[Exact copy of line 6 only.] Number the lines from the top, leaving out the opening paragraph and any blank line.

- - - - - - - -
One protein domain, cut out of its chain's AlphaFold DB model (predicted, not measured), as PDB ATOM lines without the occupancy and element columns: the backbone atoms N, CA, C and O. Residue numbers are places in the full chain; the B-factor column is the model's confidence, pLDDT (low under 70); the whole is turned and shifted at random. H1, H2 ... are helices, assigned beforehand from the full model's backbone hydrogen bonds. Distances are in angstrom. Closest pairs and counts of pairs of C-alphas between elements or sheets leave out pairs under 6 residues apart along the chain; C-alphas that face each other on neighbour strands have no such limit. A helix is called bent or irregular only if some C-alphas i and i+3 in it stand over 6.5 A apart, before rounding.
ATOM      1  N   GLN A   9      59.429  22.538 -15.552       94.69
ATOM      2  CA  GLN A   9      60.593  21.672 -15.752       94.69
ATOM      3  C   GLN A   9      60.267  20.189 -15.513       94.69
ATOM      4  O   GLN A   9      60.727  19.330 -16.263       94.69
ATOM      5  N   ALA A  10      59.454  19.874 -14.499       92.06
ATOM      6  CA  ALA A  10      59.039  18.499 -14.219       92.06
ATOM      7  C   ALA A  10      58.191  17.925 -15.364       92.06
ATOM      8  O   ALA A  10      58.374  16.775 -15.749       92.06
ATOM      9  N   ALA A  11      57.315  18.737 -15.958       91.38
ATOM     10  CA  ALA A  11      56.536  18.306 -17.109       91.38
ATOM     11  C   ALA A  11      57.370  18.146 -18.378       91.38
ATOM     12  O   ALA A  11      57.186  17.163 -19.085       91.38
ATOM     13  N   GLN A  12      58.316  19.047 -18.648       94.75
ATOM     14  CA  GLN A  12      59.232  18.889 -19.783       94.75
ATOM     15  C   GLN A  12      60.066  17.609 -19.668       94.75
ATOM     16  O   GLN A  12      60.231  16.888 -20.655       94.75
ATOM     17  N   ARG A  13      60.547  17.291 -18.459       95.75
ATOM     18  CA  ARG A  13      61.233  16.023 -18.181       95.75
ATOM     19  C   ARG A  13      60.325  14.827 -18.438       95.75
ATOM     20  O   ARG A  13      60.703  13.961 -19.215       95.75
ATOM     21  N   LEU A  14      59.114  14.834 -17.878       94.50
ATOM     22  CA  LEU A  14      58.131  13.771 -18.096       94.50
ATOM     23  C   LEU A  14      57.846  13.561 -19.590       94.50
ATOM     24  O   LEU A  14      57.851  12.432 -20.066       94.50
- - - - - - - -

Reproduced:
ATOM      6  CA  ALA A  10      59.039  18.499 -14.219       92.06